Journey back 500,000 years to discover wild coffee and join in the Malagasy coffee obsession. An abridged version of the following article will appear in the 13th edition of Madagascar: The Bradt Travel Guide (2020).
HOW MADAGASCAN DEFORESTATION PUTS WORLD COFFEE AT RISK
In Madagascar, you’ll find more than lemurs and chameleons. It is also the land of wild Coffea. As Madagascar’s forests disappear, so do the wild coffee species and the ecosystems on which they rely. And some are already close to extinction…
HOW COFFEE INITIATIVES CAN HELP SAVE LIVES
Good development supports disadvantaged people to speak for themselves and make sustainable change, based on their own reality. Here’s how World Vision Australia’s social enterprise program with coffee tries to bring lasting social and economic change.
COULD THIS BE A NEW ERA FOR ZIMBABWEAN COFFEE?
The big coffee brands are taking a second look at Zimbabwe, a once great coffee producer. On the frontlines of the local revival is the non-profit organisation, TechnoServe. They’re helping small-scale farmers access private markets, with life-changing results.
THE RISE OF SPECIALITY COFFEE IN TEA-LOVING BRITAIN
These days, Brits are increasingly opting for a coffee over the traditional “hot cup of tea”. But this is no recent love affair, coffee made its mark in the British Isles over 400 years ago.
DISEASE & DEFORESTATION: THE COST OF COFFEE IN MADAGASCAR
The disturbing backstory to Madagascar’s thriving coffee industry – environmental degradation and alarming health impacts, all in the pursuit of a perfectly roasted and cupped coffee.
THE DAILY LIFE OF MADAGASCAR’S COFFEE VENDORS
In Madagascar, coffee is a national obsession and a big part of daily life. At its heart are the street vendors who dedicate their lives to the process from bean to cup. This is their story.
ZIMBABWEAN COFFEE: RISING FROM THE ASHES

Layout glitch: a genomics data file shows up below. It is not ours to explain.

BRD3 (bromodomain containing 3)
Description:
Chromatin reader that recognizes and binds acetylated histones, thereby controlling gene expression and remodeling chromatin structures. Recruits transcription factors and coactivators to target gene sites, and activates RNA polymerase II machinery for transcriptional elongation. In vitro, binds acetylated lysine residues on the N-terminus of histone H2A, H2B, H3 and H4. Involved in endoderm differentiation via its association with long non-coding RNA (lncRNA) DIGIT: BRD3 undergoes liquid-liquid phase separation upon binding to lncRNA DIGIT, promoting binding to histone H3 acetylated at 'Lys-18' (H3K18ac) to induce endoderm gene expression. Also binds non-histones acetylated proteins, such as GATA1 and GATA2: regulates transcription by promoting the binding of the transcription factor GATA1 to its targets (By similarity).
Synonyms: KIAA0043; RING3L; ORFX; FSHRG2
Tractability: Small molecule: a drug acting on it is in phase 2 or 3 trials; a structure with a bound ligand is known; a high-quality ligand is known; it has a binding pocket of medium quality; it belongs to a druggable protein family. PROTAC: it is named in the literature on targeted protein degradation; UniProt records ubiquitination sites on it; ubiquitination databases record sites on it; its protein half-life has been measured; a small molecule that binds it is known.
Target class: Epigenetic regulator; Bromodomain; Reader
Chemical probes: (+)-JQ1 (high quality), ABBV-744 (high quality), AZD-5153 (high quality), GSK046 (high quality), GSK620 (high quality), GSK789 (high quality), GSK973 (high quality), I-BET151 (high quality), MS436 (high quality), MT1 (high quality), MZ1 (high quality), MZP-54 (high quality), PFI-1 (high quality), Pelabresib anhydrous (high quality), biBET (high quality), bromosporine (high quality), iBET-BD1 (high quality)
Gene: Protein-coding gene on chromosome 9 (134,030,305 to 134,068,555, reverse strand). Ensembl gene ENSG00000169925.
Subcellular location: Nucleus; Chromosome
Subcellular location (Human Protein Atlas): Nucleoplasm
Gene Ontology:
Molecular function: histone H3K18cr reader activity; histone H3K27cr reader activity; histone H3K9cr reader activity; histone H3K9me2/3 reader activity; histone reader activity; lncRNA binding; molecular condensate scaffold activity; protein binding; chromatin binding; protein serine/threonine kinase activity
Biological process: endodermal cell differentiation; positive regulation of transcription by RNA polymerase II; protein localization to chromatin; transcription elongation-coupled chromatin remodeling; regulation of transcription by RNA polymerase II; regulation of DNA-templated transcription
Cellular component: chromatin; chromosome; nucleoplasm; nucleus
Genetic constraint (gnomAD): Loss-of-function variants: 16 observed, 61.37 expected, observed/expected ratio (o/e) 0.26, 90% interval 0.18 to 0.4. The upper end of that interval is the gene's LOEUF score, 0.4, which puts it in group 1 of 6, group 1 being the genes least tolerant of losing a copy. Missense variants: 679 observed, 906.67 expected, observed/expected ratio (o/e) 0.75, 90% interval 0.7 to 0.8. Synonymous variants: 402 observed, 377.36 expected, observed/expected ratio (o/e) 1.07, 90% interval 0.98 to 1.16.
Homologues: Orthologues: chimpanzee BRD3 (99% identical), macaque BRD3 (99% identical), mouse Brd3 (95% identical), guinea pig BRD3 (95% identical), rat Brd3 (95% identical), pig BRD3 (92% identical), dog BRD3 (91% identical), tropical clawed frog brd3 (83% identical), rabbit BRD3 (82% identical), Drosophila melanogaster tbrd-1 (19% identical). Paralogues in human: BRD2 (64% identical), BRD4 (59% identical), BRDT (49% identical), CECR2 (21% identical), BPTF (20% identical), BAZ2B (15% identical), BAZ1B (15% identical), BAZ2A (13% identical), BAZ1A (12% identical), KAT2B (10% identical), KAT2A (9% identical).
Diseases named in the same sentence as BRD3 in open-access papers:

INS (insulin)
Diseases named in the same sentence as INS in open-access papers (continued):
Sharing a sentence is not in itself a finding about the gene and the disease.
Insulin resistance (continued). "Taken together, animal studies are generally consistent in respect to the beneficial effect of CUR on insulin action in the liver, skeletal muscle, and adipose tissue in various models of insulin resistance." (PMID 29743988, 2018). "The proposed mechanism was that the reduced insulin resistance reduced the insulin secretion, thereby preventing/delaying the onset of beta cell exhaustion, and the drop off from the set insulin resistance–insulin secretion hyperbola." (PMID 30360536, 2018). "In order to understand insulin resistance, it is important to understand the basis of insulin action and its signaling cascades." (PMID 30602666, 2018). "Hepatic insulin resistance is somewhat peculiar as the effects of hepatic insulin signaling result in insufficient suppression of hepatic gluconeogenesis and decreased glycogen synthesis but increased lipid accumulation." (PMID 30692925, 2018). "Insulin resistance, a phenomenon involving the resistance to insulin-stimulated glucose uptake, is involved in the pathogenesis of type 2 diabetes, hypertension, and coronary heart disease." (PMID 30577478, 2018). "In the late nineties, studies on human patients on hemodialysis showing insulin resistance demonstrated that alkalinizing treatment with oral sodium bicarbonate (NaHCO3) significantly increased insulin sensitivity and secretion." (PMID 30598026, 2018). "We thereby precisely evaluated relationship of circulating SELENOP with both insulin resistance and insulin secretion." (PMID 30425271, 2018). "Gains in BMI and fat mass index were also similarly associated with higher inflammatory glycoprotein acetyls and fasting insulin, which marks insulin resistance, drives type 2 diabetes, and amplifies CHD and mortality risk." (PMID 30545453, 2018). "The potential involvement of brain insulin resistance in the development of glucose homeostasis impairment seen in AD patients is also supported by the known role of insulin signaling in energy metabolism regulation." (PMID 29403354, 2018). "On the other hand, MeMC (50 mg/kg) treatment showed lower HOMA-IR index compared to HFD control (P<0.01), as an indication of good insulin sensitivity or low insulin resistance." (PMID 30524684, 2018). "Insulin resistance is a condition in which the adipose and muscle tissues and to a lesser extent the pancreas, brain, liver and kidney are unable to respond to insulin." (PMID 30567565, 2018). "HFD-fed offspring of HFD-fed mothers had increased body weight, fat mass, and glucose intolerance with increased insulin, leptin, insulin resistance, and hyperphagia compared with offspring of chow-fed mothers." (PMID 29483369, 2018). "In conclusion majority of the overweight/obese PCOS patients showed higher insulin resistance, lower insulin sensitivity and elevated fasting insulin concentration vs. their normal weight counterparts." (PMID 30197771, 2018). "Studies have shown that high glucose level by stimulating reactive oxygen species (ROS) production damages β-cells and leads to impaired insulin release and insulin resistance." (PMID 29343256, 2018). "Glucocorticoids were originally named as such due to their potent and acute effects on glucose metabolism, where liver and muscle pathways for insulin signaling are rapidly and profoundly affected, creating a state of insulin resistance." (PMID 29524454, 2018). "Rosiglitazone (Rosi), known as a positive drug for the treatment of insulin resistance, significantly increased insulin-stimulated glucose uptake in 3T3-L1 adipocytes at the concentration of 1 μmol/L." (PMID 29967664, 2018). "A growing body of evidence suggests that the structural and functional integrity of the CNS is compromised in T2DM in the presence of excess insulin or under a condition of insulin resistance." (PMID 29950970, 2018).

Six months after the end of Robert Mugabe's 37-year stronghold, I travelled to my former homeland, the coffee belt in the Eastern Highlands, to talk with smallholder producers, NGOs and private sectors about the survivors of Zimbabwe’s coffee industry.
EMBERS OF ZIMBABWE’S ONCE THRIVING COFFEE INDUSTRY ARE STILL GLOWING
There has been little meaningful coffee production in Zimbabwe since 2010, thanks to a lack of business-initiatives, confidence, capital, good governance and political stability. Specialty coffee is a powerful hope for rural farmers - can it shine a light back to success?
COULD ZIMBABWEAN COFFEE ONCE AGAIN BE ON SPECIALITY MENUS?
WHY SOME FARMERS STRUGGLE TO PRODUCE SPECIALITY COFFEE
Coffee is a key driver in easing poverty for many of the world’s poorest communities, so sustainable coffee production is a win-win for all. It takes time and trust but small coffee producers across Asia are optimistic…
WHY SPECIALTY COFFEE SHOPS ARE SUCCEEDING IN LAOS
Coffee culture in Laos brings together politics, local gossip, hopes and dreams. Specialty coffee is on the rise in Laos and so are the voices of women linking tourism and coffee.
HOW PRODUCERS IN LAOS ARE TURNING TO SPECIALTY COFFEE
An ethnic minority family in Laos risked exchanging their upland rice hamlet for the alluring possibilities of small-scale coffee farming. They tell of the opportunities and challenges they face in trying to upgrade their position in the value chain.